As one of three famous walls of this style in China (the other two are in Beihai Park in Beijing and in front of Taiji Gate of the Forbidden City in Beijing), Datong Nine-Dragon Wall is the oldest, largest and the most enchanting one among the three.
Built during the Ming Dynasty (1271-1368), this marvelous wall is 45.5 meters long, 8 meters high and 22 meters thick. Nine dragons, each playing with a pearl with the sun and moon aside, were carved in a very lifelike manner. Yellow, blue, purple and white are applied to the carvings to depict the writhing dragons, and make the wall very enchanting. Among the nine dragons, one heading to the front with imposing appearance is held in awe by other dragons. The left space is filled with patterns of mountains, rivers and trees, which serve as a contrast to make the dragons stand out. The whole wall was built on a 2.09-meter sumeru throne (须弥座), on which carved 41 patterns of “two dragons playing with a pearl”.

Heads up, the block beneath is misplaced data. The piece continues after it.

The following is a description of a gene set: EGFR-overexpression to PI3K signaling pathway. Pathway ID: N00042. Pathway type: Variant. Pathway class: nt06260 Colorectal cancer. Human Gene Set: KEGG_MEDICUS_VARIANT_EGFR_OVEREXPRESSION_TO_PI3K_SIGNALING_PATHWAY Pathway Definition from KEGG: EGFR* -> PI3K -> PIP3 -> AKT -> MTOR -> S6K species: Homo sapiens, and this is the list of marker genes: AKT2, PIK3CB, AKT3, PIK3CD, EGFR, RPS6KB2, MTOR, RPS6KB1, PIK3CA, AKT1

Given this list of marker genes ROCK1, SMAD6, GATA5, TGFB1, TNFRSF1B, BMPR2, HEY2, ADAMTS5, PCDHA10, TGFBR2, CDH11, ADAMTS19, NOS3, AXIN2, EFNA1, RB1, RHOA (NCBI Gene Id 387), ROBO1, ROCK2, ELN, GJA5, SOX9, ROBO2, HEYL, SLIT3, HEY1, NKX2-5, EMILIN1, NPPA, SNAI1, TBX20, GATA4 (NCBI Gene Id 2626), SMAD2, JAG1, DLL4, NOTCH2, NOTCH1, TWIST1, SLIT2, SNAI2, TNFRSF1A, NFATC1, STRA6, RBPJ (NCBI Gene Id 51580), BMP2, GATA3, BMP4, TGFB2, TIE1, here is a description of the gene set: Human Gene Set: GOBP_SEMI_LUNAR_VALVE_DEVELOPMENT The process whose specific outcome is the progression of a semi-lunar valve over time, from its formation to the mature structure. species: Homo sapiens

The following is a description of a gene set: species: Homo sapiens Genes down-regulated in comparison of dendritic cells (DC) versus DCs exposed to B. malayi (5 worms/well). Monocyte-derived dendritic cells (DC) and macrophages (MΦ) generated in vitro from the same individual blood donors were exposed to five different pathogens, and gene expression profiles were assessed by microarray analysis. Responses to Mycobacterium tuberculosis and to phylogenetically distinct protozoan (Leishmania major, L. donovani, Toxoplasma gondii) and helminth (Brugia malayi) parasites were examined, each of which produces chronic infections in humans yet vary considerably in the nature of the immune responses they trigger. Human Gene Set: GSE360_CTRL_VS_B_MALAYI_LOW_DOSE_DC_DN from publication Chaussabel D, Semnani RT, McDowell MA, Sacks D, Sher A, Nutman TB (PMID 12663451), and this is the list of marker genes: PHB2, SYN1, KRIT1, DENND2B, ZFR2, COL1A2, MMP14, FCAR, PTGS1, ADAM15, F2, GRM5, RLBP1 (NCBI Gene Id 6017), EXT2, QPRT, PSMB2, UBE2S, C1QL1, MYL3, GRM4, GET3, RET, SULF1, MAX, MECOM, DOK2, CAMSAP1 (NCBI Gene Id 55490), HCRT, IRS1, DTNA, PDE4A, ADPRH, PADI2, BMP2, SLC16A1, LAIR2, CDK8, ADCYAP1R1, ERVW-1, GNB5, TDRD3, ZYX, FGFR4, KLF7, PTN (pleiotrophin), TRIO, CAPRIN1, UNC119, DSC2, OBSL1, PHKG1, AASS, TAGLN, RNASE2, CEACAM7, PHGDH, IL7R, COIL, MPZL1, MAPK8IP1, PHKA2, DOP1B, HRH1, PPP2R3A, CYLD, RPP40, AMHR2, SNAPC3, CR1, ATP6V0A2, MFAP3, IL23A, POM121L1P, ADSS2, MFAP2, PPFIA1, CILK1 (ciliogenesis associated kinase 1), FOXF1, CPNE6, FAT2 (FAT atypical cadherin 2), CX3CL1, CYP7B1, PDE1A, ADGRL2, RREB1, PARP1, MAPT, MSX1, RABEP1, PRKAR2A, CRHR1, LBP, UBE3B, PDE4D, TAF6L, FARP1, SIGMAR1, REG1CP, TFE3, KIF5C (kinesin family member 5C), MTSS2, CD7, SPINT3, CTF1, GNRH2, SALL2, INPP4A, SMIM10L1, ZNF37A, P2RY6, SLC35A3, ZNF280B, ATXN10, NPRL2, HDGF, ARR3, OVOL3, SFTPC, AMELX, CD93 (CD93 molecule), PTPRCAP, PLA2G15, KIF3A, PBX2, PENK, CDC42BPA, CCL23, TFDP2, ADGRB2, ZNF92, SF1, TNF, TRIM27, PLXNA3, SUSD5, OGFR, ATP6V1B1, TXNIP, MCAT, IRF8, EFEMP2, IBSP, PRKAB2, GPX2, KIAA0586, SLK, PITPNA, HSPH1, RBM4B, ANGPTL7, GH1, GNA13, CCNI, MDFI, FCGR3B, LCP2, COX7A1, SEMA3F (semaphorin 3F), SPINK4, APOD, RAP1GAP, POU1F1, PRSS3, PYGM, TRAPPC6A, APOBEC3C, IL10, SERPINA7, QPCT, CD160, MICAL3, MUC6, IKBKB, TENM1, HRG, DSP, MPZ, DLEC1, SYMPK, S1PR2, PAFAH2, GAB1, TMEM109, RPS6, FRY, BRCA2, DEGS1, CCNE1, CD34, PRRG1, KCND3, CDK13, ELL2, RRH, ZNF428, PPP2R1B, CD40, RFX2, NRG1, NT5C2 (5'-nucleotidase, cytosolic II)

In addition, on the waist of the sumeru throne, 75 pieces of vitreous brick constitute a grand relief with varieties of lively animals on it, such as cattle, horses, sheep, dogs, deer and rabbits. The wall reflects the superb carving skill of ancient China.
Besides, tourists can find many streets, gates, and places with imperial names in Datong, like “Huangchen Street (the Imperial City Street)”, “Zhengdian Street (The Main Hall Street)”, “Donghua Gate (East China Gate)” and so on. They are all ruins of imperial palaces in ancient China.